Student-led prayer is an essential part of the daily repertoire of my theology courses. The prayers are composed in the form of collects, an ancient form still regularly practiced in many churches. For each class one student composes a collect according to the theological content of the day. Following the collect form, the prayer springs out from the day’s content into a fitting address to God that leads to petition. As the preface to our study, it sets our feet on the cadence of lex orandi, lex credendi. The idea for this practice originated years ago with something Ben Myers wrote on the purpose of theological education: “not simply to make students cleverer, but to help them learn better ways to speak to God in prayer, and to one another in witness…In this way, scholarly discipline becomes a form of discipleship; theology becomes an exercise in prayer.”
I can hardly emphasize this more: the daily collect prayers my students write time and again amaze and humble me, both in their theological richness and in their sensitivity to the lived moment of the day in which they are spoken.
The following two were recently offered In the midst of semester-end busyness. I reproduce them here for the sake of students elsewhere who are experiencing the same (the doctrinal topic for the day is in italics).
[eschatological hope] Hebrews 10:24-25 – “And let us consider how we may spur one another on toward love and good deeds, 25 not giving up meeting together, as some are in the habit of doing, but encouraging one another—and all the more as you see the Day approaching.” Everlasting God, sovereign creator from the very first day till the very last, as we all look forward to the near horizon of the end of this semester – the day – let us remember not to neglect to meet with one another these last few days, but to hold together both our sadness at departing and our joy of the future, let us hold all of these emotions in the hope of you. In the same way, let us all look to the far horizon – the Day – and let us not neglect to hope for all that you will do for us in the future. You are our hope. Do not be ashamed to be called our God” (W. Stauffer).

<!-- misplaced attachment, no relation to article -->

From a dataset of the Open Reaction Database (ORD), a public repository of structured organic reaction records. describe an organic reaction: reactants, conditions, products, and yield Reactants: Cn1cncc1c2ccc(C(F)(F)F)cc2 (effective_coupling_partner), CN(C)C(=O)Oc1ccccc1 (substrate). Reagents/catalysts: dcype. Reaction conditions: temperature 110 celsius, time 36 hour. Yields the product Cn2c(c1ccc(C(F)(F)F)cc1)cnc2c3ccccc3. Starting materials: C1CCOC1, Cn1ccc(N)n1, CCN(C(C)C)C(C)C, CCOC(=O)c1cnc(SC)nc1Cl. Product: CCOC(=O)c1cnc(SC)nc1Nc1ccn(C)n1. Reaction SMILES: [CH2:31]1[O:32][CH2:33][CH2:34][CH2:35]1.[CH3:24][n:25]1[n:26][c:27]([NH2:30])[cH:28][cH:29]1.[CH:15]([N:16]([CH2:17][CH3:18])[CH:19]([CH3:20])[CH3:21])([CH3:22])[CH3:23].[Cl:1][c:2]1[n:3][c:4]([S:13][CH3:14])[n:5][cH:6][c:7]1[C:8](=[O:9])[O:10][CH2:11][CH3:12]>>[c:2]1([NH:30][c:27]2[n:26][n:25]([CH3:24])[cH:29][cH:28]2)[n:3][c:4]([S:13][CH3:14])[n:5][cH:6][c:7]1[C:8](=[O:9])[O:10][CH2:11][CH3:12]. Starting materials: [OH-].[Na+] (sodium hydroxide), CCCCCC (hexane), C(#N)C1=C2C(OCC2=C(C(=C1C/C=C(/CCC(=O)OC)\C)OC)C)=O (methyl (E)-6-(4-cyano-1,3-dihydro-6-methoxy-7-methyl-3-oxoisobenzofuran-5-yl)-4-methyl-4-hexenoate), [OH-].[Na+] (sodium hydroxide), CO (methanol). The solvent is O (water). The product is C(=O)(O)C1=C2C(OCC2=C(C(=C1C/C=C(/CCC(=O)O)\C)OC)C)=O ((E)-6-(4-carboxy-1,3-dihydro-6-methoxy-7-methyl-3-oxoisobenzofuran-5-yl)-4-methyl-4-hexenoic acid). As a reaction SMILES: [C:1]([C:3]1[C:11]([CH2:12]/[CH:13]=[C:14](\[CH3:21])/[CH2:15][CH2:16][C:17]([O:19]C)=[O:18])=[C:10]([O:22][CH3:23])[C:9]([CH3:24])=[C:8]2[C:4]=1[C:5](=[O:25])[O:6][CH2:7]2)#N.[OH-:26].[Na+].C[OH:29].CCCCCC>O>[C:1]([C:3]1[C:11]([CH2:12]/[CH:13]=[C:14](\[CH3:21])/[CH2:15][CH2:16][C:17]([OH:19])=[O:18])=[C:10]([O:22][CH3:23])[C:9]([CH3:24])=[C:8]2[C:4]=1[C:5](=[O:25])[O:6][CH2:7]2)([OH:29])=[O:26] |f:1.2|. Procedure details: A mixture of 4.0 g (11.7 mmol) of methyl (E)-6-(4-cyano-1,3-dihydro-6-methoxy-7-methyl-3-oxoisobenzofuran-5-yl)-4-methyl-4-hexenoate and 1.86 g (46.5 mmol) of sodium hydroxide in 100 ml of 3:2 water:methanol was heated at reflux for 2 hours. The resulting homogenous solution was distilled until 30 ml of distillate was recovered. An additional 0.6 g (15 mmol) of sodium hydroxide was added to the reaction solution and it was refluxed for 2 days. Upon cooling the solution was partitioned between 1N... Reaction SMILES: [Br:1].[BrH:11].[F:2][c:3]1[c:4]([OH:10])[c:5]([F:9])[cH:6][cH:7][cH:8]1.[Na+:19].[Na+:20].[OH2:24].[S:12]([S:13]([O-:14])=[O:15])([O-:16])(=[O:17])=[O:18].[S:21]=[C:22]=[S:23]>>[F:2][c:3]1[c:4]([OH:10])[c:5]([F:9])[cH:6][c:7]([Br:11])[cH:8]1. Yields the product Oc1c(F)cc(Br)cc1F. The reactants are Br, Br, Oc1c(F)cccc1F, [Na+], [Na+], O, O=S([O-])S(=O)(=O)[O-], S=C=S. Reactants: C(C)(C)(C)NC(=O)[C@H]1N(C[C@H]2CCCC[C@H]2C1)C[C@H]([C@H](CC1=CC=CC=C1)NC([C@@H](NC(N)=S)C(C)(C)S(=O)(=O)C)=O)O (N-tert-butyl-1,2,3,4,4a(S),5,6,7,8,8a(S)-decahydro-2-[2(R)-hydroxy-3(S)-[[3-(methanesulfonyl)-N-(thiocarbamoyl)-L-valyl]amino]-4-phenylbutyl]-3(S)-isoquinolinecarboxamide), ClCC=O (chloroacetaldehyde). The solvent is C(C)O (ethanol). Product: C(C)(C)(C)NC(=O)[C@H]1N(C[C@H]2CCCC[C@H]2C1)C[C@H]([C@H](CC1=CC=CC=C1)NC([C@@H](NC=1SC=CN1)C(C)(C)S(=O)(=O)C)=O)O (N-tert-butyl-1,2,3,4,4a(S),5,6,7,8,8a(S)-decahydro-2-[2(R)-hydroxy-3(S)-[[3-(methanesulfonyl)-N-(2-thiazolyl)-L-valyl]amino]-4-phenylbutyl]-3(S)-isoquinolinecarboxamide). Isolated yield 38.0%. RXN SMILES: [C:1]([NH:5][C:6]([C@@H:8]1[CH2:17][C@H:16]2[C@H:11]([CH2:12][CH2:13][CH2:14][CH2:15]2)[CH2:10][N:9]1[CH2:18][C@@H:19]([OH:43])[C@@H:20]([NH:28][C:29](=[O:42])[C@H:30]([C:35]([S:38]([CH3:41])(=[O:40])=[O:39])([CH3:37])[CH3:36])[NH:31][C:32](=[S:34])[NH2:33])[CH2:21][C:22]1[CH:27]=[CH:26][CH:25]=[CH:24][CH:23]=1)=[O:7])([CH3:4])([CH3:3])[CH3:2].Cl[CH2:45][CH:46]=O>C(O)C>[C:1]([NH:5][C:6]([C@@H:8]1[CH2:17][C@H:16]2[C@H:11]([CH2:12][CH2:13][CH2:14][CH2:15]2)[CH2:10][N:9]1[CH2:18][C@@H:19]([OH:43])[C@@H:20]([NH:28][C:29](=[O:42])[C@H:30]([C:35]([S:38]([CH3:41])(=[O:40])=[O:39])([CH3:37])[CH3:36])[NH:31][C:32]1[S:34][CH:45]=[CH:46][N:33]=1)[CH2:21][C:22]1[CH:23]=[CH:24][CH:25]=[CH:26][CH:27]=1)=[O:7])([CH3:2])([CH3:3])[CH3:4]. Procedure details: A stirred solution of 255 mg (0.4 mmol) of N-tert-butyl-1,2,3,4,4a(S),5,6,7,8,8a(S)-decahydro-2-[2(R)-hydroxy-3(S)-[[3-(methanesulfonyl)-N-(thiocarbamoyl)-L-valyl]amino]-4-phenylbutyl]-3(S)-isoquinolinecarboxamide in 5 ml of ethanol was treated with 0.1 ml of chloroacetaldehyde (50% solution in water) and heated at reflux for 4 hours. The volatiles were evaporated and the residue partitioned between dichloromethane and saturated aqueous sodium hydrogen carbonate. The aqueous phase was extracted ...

[theological interpretation of film] “When we come to the place of exhaustion, where we question the purpose of hard work, and the fruits of our labours, I pray we look to you for our reward. I ask that you help us to persevere not in the hopes of greater recognition, but in the hopes that we are no longer able to depend upon ourselves so that we learn dependency on you, and so that we are humbled by what we accomplished knowing it was all through you and not in ourselves. Let us rejoice in this recognition of your grace and guidance. God be glorified in all things, in our weakness and in our strength. We delight ourselves in you who is our awesome maker and our true source of life” (O. Watkins).
Here is a short reflection from another student on what she sees happening in the process of composing the collect:
What took place was a giving back to God what I thought I had accomplished on my own. I had done the reading. I had answered the questions. I did the learning. But it is God who teaches. He enables me to learn. By praying my learning to him, I praise and acknowledge him for it. Grace encounters even my pride in my studies and begs me to be transformed; to acknowledge and worship God for everything in my life, including my studies (H. Lutton).